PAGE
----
Distinguishing exact stratigraphic relationships between the sedimentary units that outcrop in the Canal remains a question of debate. Here, we will look at a series of figures used by geologists to interpret observations of rocks in the field.
(1) MAP VIEW
The first step is to create a map. What different types of rocks outcrop on the surface and where? Geologic maps are created by mapping the bedrock as it changes.
Below, a bedrock geologic map of the Canal region. The majority of rock types that outcrop in the area of the canal are early-Miocene (~20 million years old).
The Miocene-aged Panama Canal rocks (the Las Cascadas, Culebra, Cucaracha and Pedro Miguel Formations- labeled ‘M’ in the bedrock map legend), are primarily sedimentary rocks (sandstones, siltstones and mudstones). This sedimentary detritus accumulated in basins between eroding volcanic islands, landmasses which eventually accumulated into a continuous isthmus connecting North and South America.
(2) CROSS SECTION
By noting structural relationships between different rock types, we can infer the three dimensional relationships of those rocks stacking underground. In this way we progress from a map in bird’s eye view to cross section. A cross section view often exhibits a vastly more complex picture than initially apparent on the surface. See the reference below.
(3) STRATIGRAPHIC COLUMN
By analyzing structural relationships, geologists can move from a two-dimensional map to visualizing 3-D relationships between different rock units in cross section. Each rock unit, or geologic formation (in the column to the left), is mapped in detail. All textures and symbols have a specific meaning; even the contacts between units are denoted whether observed (and type) or inferred.
The figure below is a sample stratigraphic column for the primary formations which outcrop in the Gaillard Cut of the Panama Canal. Interpretations of the paleoenvironment are listed on the right.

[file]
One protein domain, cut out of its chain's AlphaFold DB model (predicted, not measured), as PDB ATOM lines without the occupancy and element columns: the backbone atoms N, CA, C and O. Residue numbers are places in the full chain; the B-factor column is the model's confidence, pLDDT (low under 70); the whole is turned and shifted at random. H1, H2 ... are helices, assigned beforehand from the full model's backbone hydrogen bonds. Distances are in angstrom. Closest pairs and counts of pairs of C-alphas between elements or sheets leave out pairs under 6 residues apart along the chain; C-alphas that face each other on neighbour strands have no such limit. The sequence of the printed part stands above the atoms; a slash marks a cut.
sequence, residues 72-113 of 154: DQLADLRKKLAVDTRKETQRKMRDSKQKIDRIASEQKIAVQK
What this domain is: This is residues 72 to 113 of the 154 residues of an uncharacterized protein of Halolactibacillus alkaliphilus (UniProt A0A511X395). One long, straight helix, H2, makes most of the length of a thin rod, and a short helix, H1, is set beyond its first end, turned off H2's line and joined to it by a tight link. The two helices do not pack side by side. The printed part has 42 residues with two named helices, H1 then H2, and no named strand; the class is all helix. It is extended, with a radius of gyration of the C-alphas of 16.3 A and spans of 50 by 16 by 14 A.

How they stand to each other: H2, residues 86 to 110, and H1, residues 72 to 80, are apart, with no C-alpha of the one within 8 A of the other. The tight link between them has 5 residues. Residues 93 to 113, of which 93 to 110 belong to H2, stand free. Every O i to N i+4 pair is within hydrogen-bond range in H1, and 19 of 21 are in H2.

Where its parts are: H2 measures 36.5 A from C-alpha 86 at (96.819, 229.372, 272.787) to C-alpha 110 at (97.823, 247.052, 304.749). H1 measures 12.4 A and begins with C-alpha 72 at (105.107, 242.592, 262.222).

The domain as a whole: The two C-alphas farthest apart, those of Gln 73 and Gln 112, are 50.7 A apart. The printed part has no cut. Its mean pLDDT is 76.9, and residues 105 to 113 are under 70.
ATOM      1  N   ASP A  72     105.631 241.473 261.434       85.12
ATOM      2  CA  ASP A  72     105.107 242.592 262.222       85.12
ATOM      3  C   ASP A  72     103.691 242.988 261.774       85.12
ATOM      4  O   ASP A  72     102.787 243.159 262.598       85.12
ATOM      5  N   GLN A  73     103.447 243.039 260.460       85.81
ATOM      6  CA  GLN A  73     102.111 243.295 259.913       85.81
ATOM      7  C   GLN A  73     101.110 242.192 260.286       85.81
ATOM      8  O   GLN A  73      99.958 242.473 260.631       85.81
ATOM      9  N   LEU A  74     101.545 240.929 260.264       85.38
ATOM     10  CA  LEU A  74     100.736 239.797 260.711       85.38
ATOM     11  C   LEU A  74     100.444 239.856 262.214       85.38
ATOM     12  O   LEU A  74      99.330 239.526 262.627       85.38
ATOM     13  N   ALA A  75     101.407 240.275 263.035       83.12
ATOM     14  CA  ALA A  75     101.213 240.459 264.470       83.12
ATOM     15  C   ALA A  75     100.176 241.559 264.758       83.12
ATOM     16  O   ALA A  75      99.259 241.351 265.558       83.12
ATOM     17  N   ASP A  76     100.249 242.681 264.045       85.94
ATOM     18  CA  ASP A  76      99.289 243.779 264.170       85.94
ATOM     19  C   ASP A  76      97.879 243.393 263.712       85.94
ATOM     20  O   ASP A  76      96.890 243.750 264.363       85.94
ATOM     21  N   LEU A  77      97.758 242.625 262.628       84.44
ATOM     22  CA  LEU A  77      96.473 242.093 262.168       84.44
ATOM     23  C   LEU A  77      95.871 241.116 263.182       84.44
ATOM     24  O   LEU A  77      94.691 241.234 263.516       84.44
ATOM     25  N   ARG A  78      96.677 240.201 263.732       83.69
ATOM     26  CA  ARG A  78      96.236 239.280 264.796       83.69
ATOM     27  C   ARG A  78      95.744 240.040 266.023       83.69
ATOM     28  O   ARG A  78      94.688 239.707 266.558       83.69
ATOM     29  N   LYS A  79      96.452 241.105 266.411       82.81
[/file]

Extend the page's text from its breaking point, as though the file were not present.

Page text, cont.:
How do we determine the paleoenvironment? Interpretations based on observations.
Fossils uncovered in the Miocene-age Canal formations give clues to the environment in which these fossils accumulated (to a geologist, the ‘depositional environment’). The mix of fossil types, ranging from clams to plants, mammals and crocodilian teeth, all record changes in the environment over time. (Eg., Terrestrial vs. marine.) The sands, muds or silts in which those fossils are preserved reflect the depositional setting in which those fossils were preserved. (Fast moving river vs. quiet lagoon.) Geochemical parameters give information about the chemical conditions. (Carbon isotopes, paleotemperature, etc.).
For example, the abundance of crabs, leaves and other marine invertebrates in the Culebra formation give evidence to multiple stages of marine transgression and regression, in which sea levels rose and fell. Clams and gastropods indicate saltwater environments. Fossils in the Cucaracha Formation, by comparison, include teeth of ancestral horses, camels, and other terrestrial species. Yet, these pieces have been rounded and broken by the flow of water, and are found along with many pebbles of similar size (1-3cm in diameter) and degree of rounding. This suggests the fossil pieces were transported and sorted by some mechanism, most likely by a river, accumulating as part of the rock.
(4) TECTONIC INTERPRETATION
If the stratigraphic column can provide an interpretation of the paleoenvironment, we return to the geologic map for the most complex interpretation: the tectonic history.
The stratigraphic column reveals the majority of rock types in the area of the canal are (1) volcanic and (2) sedimentary. Yet, volcanic tuffs and sedimentary rocks form in very different environments. Here then comes the geologic interpretation. The abundance of volcanic rocks suggest volcanism was common in Panama during the Miocene (~20 million years ago), around the same time that basins between the volcanos were filling with sediments. Hence, we see a mix of sedimentary rocks (sandstones, siltstones, mudstones) interspersed with volcanics (tuffs, basalts, volcanic conglomerates).
Below, a geologic map shows one way to interpret this setting. Volcanic ‘regimes’ of different ages are highlighted in different colors (yellow versus purple). Sedimentary sequences in which fossils accumulate are believe to have formed in basins between volcanic islands, and thus exhibit a mix of shallow marine/brackish to deep water fossil fauna.
And so, What is the role of a paleontologist? Thorough, steady, meticulous observation, documentation, interpretation.
Fossils are just one piece of the puzzle, as only as important as the context in which they are found. It is the combination of fossil evidence pLUS analysis of the bedrock geology which is necessary for a full interpretation of the rock sequence. Happy hunting!
Photography and text original, Gina Roberti. Summer 2015.